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Kamloops chapter screens ‘Fractured Land’

Kamloops screening

An information table at the Kamloops chapter screening of’ Fractured Land’.

The Council of Canadians Kamloops chapter screened ‘Fractured Land’ at Thompson Rivers University’s (TRU) Barber Centre on March 1.

Chapter activist Anita Strong tells us that they had an audience of about 100 people, that filmmaker Damien Gillis was there for a question & answer session, and that they collected names for the Leap Manifesto at the event.

On Feb. 20, Kelowna Now reported, “An awarding-winning B.C. made film is gearing up for a showing in the City of Kamloops. Fractured Land is a Canadian feature documentary that follows a young Indigenous lawyer, Caleb Behn from Northeast B.C. With some of the world’s largest fracking operations on his territory, the film follows Behn as he confronts the cracks within his community, his family, and himself, exploring the struggles to reconcile traditional teachings with the law to protect the land. Behn is the son of a high-ranking oil and gas officer mother and a staunch environmentalist father. The film follows Behn as he balances between two different ideologies and confronts the impact of hydraulic fracturing (fracking) on his territory.”

That news article notes, “Following the screening, a panel discussion with Gillis, representatives from the TRU Human Rights Committee, and members of the Council of Canadians Kamloops chapter will take place.” Gillis has commented, “This isn’t an environmental or ‘issue’ film. Yet through Caleb’s intensely personal journey, we delve deep into important topics like fracking, resource politics and Canada’s colonial legacy.”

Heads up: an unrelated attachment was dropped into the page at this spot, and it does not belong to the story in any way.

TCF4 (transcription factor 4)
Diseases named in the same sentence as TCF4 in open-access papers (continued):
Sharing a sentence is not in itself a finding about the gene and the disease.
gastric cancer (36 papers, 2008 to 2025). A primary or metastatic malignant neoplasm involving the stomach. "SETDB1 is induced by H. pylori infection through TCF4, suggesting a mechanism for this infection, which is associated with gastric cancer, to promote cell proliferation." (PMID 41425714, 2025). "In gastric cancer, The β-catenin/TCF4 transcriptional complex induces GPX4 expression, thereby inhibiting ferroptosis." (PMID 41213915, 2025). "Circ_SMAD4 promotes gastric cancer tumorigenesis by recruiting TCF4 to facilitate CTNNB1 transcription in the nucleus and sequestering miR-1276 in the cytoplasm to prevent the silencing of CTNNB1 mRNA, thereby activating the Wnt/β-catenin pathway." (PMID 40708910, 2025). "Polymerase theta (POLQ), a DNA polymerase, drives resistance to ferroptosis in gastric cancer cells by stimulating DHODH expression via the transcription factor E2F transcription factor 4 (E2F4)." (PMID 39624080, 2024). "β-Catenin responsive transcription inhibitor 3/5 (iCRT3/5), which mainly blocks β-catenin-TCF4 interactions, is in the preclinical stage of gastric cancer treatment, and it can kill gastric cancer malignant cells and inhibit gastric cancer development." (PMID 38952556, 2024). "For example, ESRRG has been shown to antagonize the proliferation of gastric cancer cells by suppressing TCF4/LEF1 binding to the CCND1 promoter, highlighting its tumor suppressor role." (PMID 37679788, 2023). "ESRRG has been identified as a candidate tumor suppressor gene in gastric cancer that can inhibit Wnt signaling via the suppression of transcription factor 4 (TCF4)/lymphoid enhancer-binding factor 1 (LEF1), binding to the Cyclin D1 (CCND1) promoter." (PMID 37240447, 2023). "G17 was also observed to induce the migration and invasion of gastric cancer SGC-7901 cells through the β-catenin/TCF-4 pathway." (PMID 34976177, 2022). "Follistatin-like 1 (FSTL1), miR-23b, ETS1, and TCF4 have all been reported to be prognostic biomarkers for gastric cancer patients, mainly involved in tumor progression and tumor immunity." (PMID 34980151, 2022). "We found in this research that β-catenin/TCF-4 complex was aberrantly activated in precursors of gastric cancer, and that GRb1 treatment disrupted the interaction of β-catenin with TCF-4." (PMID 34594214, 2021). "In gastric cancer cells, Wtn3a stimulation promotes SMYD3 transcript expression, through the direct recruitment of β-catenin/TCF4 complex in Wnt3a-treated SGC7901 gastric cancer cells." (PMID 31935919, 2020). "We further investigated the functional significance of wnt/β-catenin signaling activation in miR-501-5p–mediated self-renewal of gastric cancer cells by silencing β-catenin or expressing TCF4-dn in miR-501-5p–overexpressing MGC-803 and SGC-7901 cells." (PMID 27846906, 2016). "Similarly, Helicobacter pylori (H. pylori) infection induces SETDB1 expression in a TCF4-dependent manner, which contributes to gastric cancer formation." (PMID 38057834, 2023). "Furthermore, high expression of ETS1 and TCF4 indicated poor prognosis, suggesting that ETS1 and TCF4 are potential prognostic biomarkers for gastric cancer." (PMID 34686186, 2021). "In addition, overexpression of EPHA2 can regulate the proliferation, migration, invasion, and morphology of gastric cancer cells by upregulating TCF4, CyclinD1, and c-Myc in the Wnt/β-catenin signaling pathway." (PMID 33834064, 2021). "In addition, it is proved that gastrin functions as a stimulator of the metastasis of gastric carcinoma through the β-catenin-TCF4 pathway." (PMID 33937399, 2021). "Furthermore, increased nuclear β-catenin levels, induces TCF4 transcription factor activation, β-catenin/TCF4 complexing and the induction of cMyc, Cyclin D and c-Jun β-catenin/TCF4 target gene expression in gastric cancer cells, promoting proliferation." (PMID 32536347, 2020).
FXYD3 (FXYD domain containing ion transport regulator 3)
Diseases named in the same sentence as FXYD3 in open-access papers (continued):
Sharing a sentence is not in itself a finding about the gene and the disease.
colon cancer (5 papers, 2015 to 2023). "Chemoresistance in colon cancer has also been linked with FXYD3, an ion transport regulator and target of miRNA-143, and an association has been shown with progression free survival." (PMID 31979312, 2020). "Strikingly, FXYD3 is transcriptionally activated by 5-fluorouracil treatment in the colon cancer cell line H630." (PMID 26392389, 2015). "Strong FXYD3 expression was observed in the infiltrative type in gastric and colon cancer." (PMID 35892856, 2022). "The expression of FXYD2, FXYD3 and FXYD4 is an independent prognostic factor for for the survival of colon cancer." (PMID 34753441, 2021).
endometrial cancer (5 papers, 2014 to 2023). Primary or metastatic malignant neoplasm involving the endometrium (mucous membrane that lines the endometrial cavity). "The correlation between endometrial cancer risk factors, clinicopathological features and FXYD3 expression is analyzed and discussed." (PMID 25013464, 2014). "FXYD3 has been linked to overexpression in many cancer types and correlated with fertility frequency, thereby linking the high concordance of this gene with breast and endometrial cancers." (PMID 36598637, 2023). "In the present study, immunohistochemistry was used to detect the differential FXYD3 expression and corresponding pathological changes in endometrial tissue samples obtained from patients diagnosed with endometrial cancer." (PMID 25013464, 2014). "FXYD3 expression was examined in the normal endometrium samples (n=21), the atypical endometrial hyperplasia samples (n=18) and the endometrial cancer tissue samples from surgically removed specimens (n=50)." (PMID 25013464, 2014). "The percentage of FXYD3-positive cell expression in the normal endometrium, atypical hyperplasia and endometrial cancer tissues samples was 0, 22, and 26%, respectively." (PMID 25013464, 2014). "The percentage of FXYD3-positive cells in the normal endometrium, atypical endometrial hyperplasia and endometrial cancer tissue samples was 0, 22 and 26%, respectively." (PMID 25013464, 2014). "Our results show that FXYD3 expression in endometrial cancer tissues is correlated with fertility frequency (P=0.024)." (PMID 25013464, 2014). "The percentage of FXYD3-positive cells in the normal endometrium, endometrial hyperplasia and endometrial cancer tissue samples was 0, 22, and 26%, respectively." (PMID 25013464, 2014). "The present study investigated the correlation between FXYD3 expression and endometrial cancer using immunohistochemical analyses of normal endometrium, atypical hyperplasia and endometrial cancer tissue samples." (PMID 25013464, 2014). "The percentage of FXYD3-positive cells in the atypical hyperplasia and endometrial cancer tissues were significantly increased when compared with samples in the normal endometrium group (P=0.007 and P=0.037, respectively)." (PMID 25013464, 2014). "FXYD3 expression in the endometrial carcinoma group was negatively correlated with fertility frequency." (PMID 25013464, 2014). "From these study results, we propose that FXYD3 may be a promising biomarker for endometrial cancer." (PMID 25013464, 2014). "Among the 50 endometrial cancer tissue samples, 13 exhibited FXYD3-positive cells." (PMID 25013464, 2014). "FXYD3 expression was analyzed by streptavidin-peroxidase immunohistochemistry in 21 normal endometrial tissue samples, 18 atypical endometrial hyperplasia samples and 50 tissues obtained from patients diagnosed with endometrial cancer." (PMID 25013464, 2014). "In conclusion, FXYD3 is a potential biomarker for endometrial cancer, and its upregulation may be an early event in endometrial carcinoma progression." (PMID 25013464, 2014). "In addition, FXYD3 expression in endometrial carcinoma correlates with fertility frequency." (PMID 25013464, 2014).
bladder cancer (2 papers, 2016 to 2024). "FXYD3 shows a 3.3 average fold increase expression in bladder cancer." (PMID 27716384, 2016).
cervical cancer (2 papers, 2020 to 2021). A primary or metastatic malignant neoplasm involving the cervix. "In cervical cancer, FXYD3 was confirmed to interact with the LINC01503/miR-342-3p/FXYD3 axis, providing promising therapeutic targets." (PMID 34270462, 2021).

Our association with Behn and Gillis began back in Sept. 2012 when Council of Canadians chairperson Maude Barlow met them at a Keepers of the Water conference in Fort Nelson. The following month, Behn spoke alongside Barlow during our ‘no pipelines, no tankers’ tour which opposed the Trans Mountain, Northern Gateway and Pacific Trail pipelines in Alberta and British Columbia. In Dec. 2012, Behn and Barlow spoke together again at a public forum in Ottawa about the Line 9 pipeline in Ontario and Quebec. The Council of Canadians is also very pleased to have been able to make a modest donation several years ago toward the making of this film.

Several chapters have already screened the film – including the Mid-Island (Nanaimo), Williams Lake and now Kamloops chapters – and 16 more chapters are scheduled to show it in British Columbia, Alberta, Saskatchewan, the Northwest Territories, Ontario, Nova Scotia and New Brunswick between March 18 and April 22.

To read our Fractivist Toolkit that highlights the threat posed by fracking in these provinces and territories, and how to challenge the industry, please click here.

To see a 3-minute trailer for the film, please click here.

You will note that in the trailer that there’s a clip of Janet Annesley representing the Canadian Association of Petroleum Producers, “the voice of Canada’s upstream oil and natural gas industry”. Since this film was made, Annesley, who has also been a senior communications manager for Shell, was appointed the chief of staff to federal natural resources minister Jim Carr.